Health & Safety

Home Safety Tips

Simple security measures form the basis of an effective defence against thieves.
When planning how to secure your home, there are a few basic measures you should take into account before even considering anything fancy.

Line of sight

Lines of sight to the main window and door entry points of your house should be kept clear of trees and bushes. This means prospective burglars can't loiter there, taking their time to break in.

Buy quality locks

Buy both window and door locks: good quality deadlocks fitted to all external doors and proper locks on your windows, which bolt through the frame, are essential as a starting point.
You should also buy both window and door grilles.  It is recommended that external doors should also have proper mesh security doors fitted. The hardware store cheapies will keep flies out but can be fairly ineffectual against an experienced house breaker. Steel security grilles or roll down shutters can also be fitted to windows.

Use sensor lights

Sensor lights on the outside of your house work as a deterrent, as anything which interrupts or startles a burglar will make them think twice about continuing. They can be wired into your mains (a job for a qualified electrician) or powered using an extension lead running from inside the house.
If you're setting these lamps up yourself, make sure that trees moving in the wind or family pets aren't going to be setting them off all night long as you may find yourself distinctly unpopular with your neighbours.

Look after valuables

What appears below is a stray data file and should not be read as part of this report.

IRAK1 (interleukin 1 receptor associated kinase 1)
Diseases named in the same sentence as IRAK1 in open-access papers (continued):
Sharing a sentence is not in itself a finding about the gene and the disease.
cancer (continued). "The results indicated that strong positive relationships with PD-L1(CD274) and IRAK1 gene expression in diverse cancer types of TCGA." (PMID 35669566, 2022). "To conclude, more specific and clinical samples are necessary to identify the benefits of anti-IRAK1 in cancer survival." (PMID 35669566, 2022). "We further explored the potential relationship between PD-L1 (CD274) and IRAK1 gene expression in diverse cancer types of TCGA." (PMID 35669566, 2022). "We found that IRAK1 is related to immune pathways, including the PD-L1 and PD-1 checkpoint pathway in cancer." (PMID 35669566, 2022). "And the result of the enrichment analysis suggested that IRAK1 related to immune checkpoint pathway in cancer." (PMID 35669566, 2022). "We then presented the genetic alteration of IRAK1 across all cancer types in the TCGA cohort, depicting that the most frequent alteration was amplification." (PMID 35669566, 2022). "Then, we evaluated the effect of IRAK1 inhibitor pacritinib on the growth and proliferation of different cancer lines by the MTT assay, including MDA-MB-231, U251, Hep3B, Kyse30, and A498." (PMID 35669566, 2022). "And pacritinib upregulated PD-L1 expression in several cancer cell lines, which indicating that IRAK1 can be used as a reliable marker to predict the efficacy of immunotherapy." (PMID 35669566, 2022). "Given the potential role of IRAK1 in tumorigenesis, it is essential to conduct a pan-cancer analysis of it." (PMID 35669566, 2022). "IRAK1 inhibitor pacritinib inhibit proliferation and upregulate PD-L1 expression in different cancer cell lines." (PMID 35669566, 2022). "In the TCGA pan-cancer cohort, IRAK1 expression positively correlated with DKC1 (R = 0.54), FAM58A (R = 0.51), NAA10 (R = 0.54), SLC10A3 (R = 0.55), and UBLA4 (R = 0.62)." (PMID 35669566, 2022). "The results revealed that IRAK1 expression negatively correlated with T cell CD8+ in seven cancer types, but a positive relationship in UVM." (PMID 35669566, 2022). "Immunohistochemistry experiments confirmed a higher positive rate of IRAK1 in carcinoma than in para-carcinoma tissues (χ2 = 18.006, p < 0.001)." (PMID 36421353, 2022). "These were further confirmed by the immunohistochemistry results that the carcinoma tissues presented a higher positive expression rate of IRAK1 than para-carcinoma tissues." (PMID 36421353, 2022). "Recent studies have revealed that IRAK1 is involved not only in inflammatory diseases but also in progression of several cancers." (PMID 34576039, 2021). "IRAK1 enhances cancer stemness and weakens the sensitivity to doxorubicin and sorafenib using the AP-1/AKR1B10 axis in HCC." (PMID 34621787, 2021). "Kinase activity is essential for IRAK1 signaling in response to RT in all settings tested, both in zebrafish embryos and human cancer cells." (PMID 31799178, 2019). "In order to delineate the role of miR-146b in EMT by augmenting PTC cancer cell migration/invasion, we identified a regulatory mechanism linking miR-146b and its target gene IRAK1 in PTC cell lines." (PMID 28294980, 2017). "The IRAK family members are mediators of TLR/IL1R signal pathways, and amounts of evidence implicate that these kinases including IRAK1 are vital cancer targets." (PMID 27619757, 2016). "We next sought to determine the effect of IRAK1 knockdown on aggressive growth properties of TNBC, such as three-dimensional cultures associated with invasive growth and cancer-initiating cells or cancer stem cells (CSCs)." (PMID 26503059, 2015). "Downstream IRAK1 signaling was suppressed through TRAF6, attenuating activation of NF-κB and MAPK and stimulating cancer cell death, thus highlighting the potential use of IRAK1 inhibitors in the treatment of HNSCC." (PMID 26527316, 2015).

It is always better to store your valuables in a safety deposit box at the bank rather than in your home, but this may be impractical for regularly used items. For items that must be kept at home, a properly installed safe is far more secure than the top drawer of your dresser.
Cameras and electronic equipment should be engraved with a security number and records should be kept of makes, models and serial numbers. Your local police station will provide advice on how best to do this.

Limit access from the garden

If you have a shed, keep the door locked. Use a quality case-hardened padlock with a hardened shackle. Garden sheds often present burglars with a soft target and things like mowers, leaf blowers and bicycles are easily converted into cash.
Ladders, if left out, can not only easily be sold by a thief but can also provide them with access to second floor windows or skylights.
These basic physical measures, when used in conjunction with electronic security, are the best protection you can have.
For personal protection, install a peep hole in the front door and fit a security chain or latch which will allow the door to open a crack. The safety of these measures can't compare to having a video-intercom at your door, but they're better than nothing at all.

Security and insurance

Before you can get home and contents insurance you will generally have to satisfy some basic security requirements, particularly if you live in an area with a high incidence of burglary. If you install a higher level of security in your home, such as a window and door alarms or a motion detector you may also receive a discount on your insurance premium.

Security and fire

Although making your home into an impenetrable stronghold might make you feel secure against theft, don't forget that danger can come from inside as well as out. A fire in your home is always going to be disastrous. But if door deadlocks and window grilles prevent you from escaping your home easily, it could be deadly. Make sure that when you install your security you leave yourself an escape path through in case of emergencies - contact your state fire authority for more information.

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